Old West Lifestyle & Stories



Seminole-NegroOn April 8, 1875 four soldiers encountered 30 Comanche.  Three of those four soldiers received the Congressional Metal of Honor.  This was but one escapade in the life of a most unusual group of soldiers.

During the 1870’s there was a small group of men who guarded the Texas–Mexico border against Comanche Indians.  These men were the Seminole-Negroes.  They were runaway slaves who had gone to Florida and lived with the Seminole Indians. When the Seminole were chased west, the black families went with them.

In 1870, looking for extra help in fighting the marauding Comanche, the Seminole-Negroes were hired as a special unit to track down the Comanche Indians.  Although the Seminole-Negroes were a rag-tag looking bunch with a combination of military and Indian attire, which even included war bonnets, they had the ability to follow trails that were weeks old and live on nothing but rattlesnakes.

The commander of this group was a white Lieutenant by the name of John Bullis.  Lieutenant Bullis had the respect of the Seminole-Negroes, because he was willing to live and fight right along side of his men.  One time while on a patrol Lieutenant Bullis and three of his enlisted men encountered some 30 Comanche.  Being vastly outnumbered, the soldiers retreated.  Unfortunately, in the process Lieutenant Bullis was captured.  Not willing to leave their commander behind; the men changed into the midst of the Comanche, rescuing Lieutenant Bullis.  Each enlisted man received the Congressional Metal of Honor.

For their service, the government had promised the Seminole-Negroes land, but, mysteriously, when it came time to pay up, the War Department had run out of land.  But, living up to their commitment, and ever hopeful, they stayed on until their job was done.

Incidentally, as an indication of their skill as scouts and fighters, during the service of the Seminole-Negroes, not one was ever killed or injured in battle.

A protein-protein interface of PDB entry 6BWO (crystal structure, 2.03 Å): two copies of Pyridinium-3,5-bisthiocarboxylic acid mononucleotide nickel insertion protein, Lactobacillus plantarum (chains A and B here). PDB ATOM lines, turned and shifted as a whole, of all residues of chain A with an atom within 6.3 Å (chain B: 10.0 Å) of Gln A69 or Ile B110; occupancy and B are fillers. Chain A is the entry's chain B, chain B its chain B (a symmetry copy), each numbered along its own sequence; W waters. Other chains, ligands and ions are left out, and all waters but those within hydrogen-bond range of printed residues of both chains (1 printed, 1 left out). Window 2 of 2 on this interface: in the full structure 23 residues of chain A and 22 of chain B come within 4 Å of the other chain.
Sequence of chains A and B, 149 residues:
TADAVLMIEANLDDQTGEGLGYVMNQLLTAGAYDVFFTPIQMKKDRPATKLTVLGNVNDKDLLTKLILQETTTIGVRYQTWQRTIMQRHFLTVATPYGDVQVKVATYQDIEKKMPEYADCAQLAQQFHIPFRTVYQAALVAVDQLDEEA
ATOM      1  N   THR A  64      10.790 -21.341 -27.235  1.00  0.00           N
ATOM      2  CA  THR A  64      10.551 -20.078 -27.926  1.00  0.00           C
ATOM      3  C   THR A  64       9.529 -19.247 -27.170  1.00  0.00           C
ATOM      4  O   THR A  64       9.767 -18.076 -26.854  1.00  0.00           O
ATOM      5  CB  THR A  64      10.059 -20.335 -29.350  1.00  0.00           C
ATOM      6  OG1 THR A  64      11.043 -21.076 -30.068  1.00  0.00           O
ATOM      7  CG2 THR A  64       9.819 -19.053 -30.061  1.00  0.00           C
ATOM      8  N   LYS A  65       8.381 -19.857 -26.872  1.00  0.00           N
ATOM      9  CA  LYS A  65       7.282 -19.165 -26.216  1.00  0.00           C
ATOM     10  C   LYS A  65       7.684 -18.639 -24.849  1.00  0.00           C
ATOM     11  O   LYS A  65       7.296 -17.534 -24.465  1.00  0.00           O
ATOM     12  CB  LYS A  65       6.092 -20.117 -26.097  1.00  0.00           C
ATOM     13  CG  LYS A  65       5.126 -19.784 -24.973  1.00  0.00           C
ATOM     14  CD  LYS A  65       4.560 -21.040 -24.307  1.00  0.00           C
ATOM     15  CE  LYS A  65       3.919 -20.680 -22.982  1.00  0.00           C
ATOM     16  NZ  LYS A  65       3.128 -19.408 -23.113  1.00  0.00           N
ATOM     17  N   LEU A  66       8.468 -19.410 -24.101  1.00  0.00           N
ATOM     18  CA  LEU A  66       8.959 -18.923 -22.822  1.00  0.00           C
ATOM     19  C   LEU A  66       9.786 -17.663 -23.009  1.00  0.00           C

The subject of today’s story was considered an ingenious natural mechanic…and his invention changed the life of his people forever.

Sequohah, bSequohahorn in 1760 in Tennessee, grew up among his mother’s people, the Cherokee.  He became a metal craftsman, making beautiful silver jewelry.  As a young man he joined the Cherokee volunteers who joined Andrew Jackson in the War of 1812.  While with the American soldiers, he became intrigued with what he called “talking leaves,” or words on paper that somehow recorded human speech. Although Sequohah had no formal education, he somehow comprehended the basic nature of the symbolic representation of sounds.

In 1809 he began working on a Cherokee language.  At first he tried picture symbols, but soon found them to be impractical.  Then he started looking at English, Greek and Hebrew.  He finally developed 86 characters that would express the various sounds in the Cherokee language.  It was so simple in its concept that it could be mastered in less than a week.

In 1821 he submitted his new written language to the Cherokee leaders.  As a demonstration Sequohah wrote a message to his six-year-old daughter.  She read the message and responded in kind.  The tribal council immediately adopted the system.  And Cherokee of all ages started learning the written language.

The Cherokee were divided into two groups, Sequohah’s in Georgia and Tennessee, and the western Cherokee in Oklahoma.  In 1822 Sequohah went to Oklahoma, and taught the alphabet to the Cherokee there.

Finally, on February 21, 1828 the first printing press with Cherokee type arrived in Georgia.  Within months, the first Indian language newspaper appeared.  It was called the Cherokee Phoenix.

Sequohah later went to Mexico to teach Cherokee there the language. While in Mexico he became ill with dysentery, and died.